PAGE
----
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Stray Bullets: Killers #8

by  in Comic Reviews Comment
Stray Bullets: Killers #8

Sometimes it’s frustrating reading David Lapham’s “Stray Bullets” comics. You want his characters to do well, even as they careen towards disaster. That’s the case in “Stray Bullets: Killers” #8, where Lapham wraps up the storyline from the previous seven issues, and you find yourself hoping that somehow Virginia and Eli can squeak out a happy ending.

The frustrating thing (in a good way) about “Stray Bullets: Killers” #8 is that up until the end of the previous issue, it looked like poor Virginia Applejack was going to finally get the happy ending that she deserves. While people who have only read “Stray Bullets: Killers” have been given more than enough material to understand the character, those who remember the original “Stray Bullets” #2 and beyond know just how many awful things she’s gone through over the years. So a good future with Eli? Well, it seemed to be almost too much to hope for. That’s one of the things that Lapham is quite good at; he builds up our expectations and then brings them crashing down by knocking out just the smallest of pieces, positioned in just the right (or wrong) spot. It’s meticulous writing, building up the personalities of all of these characters in such a way that when those weaknesses are exploited, the reader completely understands why this is such a bad thing and how it’s almost impossible to stop the collapse.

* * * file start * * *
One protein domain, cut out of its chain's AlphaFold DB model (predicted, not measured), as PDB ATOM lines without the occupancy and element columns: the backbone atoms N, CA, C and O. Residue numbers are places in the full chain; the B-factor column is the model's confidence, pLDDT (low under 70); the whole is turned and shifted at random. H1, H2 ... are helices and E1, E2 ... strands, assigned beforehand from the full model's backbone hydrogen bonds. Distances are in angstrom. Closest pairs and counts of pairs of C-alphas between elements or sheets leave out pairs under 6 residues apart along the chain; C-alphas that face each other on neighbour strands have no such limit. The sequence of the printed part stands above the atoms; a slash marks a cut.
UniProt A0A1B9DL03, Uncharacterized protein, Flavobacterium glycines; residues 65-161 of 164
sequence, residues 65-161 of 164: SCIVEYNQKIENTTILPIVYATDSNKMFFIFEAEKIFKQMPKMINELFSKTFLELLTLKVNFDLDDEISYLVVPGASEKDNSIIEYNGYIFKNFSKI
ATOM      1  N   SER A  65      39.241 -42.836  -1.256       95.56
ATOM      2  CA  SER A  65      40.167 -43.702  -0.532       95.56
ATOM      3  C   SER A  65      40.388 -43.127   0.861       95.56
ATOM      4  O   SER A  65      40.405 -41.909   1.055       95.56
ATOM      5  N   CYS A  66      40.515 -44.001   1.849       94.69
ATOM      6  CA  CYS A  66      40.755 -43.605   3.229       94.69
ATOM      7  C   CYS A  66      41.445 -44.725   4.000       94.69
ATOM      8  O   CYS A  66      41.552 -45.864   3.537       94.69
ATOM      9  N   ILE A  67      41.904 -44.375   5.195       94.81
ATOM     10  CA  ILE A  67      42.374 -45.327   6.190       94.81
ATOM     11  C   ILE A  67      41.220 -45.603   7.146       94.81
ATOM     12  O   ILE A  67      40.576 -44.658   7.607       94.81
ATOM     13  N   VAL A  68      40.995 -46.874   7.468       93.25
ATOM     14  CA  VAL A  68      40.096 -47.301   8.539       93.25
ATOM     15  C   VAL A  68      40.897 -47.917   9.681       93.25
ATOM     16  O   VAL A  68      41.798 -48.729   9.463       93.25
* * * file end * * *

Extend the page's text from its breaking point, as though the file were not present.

It’s also great to see all of the pieces of the previous seven issues click together just so. Everything from the babysitting and the missing leg to the gun in the toilet tank and the shoot out in the previous issue plays an important part; even Eli’s awful cousin makes an appearance just at the worst possible moment. This eight-issue storyline holds together quite well, and there’s a lot to reward readers who sit back down and go through all 234 pages of this story arc.

Lapham’s art is good as ever, with its small tight panels that aren’t afraid to occasionally burst into something larger when the moment is required. When Lapham breaks away from his normal 2×4 panel grid, it’s always for a good reason, the extra space being used to draw attention to a moment that has particular impact on the reader. And while he’s great with character expressions and reactions, it’s worth noting that when action sequences explode across the page Lapham handles them quite well too. Eli diving off the couch with Jane has so much energy, with the window shattering as the bullets burst into the room. It never feels stiff or frozen, but instead you can almost feel them tumbling off and down towards the floor in that single panel.

While I’m sad to see “Stray Bullets: Killers” come to a close, knowing that “Stray Bullets: Sunshine and Roses” hits stores in January 2015 brings a smile to my face. This eight-issue story arc has reminded me how great Lapham’s signature creation is, and what a big deal it is to have it back on a regular basis once more. Here’s to the next story arc and beyond.